Cumberland Times-News

Editorials

April 13, 2014

Sunday hunting

There is plenty of land for other activities

Legislation that increases hunting oppportunities on Sundays in Garrett, Allegany and Washington counties has passed the Maryland General Assembly and reached the governor’s desk.

We urge Gov. Martin O’Malley to sign these bills into law.

Once signed, hunters in these three counties will be allowed to hunt on Sundays for any game species for which a season is in progress, with the exception of migratory birds such as ducks and geese, which are federally regulated.

It is important to note where legal hunting would be allowed. All private lands would be included, but, of course, a landowner who opposes Sunday hunting could simply prohibit it among those to whom he has granted access.

Landowners pay property taxes seven days a week. They should be allowed to use their lands as they see fit, perhaps taking a grandchild on a squirrel hunt on a Sunday afternoon.

The public lands that would open to Sunday hunting in far Western Maryland are quite limited. Only Department of Natural Resources wildlife management areas would be open. Examples are the Dan’s Mountain WMA, 9,504 acres in Allegany County, the Mount Nebo WMA, 1,863 acres in Garrett County, and the Indian Springs WMA, 6,400 acres in Washington County. By the way, wildlife management areas were acquired with hunter-generated money, but are open for all users.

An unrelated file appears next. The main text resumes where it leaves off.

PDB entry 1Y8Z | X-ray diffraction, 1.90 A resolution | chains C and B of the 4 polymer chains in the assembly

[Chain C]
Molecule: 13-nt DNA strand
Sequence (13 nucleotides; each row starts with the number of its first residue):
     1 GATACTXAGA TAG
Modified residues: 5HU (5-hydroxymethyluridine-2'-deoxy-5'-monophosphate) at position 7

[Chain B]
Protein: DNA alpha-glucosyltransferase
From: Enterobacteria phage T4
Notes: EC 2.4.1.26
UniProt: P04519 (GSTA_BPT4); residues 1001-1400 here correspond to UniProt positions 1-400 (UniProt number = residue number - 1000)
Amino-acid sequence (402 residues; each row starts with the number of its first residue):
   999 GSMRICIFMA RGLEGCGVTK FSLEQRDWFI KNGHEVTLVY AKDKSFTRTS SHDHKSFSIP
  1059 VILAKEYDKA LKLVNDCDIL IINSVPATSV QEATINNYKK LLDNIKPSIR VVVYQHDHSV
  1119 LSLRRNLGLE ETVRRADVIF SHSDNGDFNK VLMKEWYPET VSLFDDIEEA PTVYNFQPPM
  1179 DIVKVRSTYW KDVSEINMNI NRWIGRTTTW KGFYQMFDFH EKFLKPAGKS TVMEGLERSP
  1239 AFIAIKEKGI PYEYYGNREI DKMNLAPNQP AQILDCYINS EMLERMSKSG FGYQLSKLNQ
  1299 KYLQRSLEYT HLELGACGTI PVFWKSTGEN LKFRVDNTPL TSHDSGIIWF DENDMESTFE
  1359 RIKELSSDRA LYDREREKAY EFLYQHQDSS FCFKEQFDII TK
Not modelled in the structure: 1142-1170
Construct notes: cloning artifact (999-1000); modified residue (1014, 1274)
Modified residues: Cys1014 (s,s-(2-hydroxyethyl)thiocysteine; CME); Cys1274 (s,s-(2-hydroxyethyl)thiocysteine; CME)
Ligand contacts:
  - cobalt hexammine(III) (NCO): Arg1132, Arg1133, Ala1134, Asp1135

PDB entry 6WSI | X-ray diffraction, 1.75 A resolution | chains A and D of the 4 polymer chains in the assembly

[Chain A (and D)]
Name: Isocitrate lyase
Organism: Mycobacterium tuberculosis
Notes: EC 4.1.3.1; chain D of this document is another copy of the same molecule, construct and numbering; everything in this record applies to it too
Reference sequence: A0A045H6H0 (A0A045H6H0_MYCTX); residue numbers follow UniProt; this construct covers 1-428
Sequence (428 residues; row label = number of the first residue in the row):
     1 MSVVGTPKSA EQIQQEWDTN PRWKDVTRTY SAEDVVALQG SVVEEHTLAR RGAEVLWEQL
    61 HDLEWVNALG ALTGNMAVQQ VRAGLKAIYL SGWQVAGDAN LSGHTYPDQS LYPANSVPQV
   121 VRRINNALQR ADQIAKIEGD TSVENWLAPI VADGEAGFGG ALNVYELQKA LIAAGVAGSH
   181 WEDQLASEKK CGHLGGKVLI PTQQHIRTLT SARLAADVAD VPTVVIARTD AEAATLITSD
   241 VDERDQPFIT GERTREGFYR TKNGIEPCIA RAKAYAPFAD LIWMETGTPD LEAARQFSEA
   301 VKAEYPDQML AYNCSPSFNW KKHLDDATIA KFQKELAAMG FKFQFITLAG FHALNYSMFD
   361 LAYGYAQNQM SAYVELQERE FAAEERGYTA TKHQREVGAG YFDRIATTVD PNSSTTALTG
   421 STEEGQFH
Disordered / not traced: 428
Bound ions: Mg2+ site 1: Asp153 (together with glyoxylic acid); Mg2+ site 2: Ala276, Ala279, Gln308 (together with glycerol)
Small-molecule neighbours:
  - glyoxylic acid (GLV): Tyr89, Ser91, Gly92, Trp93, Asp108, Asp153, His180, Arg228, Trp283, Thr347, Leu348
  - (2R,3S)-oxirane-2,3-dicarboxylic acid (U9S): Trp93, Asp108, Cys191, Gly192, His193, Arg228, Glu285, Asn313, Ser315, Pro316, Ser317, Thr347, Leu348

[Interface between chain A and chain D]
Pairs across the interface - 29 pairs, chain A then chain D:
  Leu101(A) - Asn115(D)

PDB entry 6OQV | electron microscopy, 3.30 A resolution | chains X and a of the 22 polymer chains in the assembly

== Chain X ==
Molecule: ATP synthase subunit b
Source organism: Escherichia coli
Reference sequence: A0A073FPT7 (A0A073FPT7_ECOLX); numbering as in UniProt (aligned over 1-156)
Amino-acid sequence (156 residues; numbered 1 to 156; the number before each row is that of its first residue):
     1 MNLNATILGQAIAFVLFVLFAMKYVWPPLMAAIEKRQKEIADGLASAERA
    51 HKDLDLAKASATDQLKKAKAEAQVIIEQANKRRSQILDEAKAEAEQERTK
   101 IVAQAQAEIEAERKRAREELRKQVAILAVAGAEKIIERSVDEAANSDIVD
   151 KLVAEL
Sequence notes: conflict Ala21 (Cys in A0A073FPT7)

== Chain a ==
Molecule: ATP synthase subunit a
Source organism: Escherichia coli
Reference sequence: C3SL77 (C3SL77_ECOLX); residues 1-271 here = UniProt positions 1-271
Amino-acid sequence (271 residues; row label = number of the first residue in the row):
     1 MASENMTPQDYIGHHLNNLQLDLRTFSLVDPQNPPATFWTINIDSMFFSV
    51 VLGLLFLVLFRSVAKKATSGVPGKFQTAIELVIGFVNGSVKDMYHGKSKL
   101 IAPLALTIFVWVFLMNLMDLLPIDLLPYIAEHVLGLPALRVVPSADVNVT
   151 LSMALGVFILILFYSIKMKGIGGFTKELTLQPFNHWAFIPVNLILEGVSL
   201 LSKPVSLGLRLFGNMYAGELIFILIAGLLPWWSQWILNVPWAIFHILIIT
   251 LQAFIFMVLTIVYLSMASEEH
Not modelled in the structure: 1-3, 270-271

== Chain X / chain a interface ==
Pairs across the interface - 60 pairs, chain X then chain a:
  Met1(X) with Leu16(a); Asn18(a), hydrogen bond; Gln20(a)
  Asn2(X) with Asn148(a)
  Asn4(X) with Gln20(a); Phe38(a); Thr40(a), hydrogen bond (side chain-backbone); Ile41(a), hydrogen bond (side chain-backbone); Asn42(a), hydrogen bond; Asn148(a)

Sunday hunting would not become legal on state forests or state parks, places such as the 54,000-acre Savage River State Forest in Garrett County or the 48,000 Green Ridge State Forest in Allegany County.

We think this legislation is perfect. For those who use public lands and are concerned about being afield with hunters, thousands upon thousands of acres will remain hunter-free. For hunters, it would no longer prohibit them from using the lands purchased with their license fees and excise tax on equipment.

Not every nonhunter feels uncomfortable in the woods during a hunting season. This legislation does not prohibit anyone from going onto a wildlife management area for hiking, birdwatching or any other nonconsumptive activity.

Forty states have zero restrictions on Sunday hunting. It is right that far Western Maryland, where hunting is a way of life for many, be included in that mix.

We believe also that Sunday hunting will generate additional revenue for motels, restaurants and other merchants out here in Mountain Maryland.

 

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